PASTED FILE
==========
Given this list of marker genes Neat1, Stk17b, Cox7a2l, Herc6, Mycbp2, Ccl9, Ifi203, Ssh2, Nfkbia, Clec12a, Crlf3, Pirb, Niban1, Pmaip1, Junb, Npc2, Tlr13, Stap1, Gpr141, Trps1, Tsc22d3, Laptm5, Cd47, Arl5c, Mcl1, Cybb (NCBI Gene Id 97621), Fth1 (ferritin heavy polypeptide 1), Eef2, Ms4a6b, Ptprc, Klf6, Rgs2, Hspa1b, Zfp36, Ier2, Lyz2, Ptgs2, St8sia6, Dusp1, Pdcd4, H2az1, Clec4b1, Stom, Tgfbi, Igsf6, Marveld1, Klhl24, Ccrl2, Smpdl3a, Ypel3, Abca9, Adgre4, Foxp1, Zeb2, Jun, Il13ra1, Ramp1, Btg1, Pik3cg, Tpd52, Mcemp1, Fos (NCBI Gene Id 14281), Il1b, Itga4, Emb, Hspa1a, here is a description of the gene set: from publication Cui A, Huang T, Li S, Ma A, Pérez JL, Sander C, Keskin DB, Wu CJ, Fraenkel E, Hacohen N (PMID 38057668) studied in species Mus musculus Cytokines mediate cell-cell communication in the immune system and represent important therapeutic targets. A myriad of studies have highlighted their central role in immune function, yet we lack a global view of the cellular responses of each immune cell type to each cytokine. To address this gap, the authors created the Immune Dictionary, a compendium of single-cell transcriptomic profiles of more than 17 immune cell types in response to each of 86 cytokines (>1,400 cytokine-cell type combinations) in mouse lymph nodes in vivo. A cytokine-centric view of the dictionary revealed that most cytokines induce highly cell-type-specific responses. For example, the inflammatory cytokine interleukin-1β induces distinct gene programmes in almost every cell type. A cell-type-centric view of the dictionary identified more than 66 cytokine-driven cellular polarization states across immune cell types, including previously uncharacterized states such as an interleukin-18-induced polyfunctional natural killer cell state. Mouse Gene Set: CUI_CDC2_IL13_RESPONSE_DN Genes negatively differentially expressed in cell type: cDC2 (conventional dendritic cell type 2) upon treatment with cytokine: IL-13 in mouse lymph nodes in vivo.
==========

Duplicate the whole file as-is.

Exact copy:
Given this list of marker genes Neat1, Stk17b, Cox7a2l, Herc6, Mycbp2, Ccl9, Ifi203, Ssh2, Nfkbia, Clec12a, Crlf3, Pirb, Niban1, Pmaip1, Junb, Npc2, Tlr13, Stap1, Gpr141, Trps1, Tsc22d3, Laptm5, Cd47, Arl5c, Mcl1, Cybb (NCBI Gene Id 97621), Fth1 (ferritin heavy polypeptide 1), Eef2, Ms4a6b, Ptprc, Klf6, Rgs2, Hspa1b, Zfp36, Ier2, Lyz2, Ptgs2, St8sia6, Dusp1, Pdcd4, H2az1, Clec4b1, Stom, Tgfbi, Igsf6, Marveld1, Klhl24, Ccrl2, Smpdl3a, Ypel3, Abca9, Adgre4, Foxp1, Zeb2, Jun, Il13ra1, Ramp1, Btg1, Pik3cg, Tpd52, Mcemp1, Fos (NCBI Gene Id 14281), Il1b, Itga4, Emb, Hspa1a, here is a description of the gene set: from publication Cui A, Huang T, Li S, Ma A, Pérez JL, Sander C, Keskin DB, Wu CJ, Fraenkel E, Hacohen N (PMID 38057668) studied in species Mus musculus Cytokines mediate cell-cell communication in the immune system and represent important therapeutic targets. A myriad of studies have highlighted their central role in immune function, yet we lack a global view of the cellular responses of each immune cell type to each cytokine. To address this gap, the authors created the Immune Dictionary, a compendium of single-cell transcriptomic profiles of more than 17 immune cell types in response to each of 86 cytokines (>1,400 cytokine-cell type combinations) in mouse lymph nodes in vivo. A cytokine-centric view of the dictionary revealed that most cytokines induce highly cell-type-specific responses. For example, the inflammatory cytokine interleukin-1β induces distinct gene programmes in almost every cell type. A cell-type-centric view of the dictionary identified more than 66 cytokine-driven cellular polarization states across immune cell types, including previously uncharacterized states such as an interleukin-18-induced polyfunctional natural killer cell state. Mouse Gene Set: CUI_CDC2_IL13_RESPONSE_DN Genes negatively differentially expressed in cell type: cDC2 (conventional dendritic cell type 2) upon treatment with cytokine: IL-13 in mouse lymph nodes in vivo.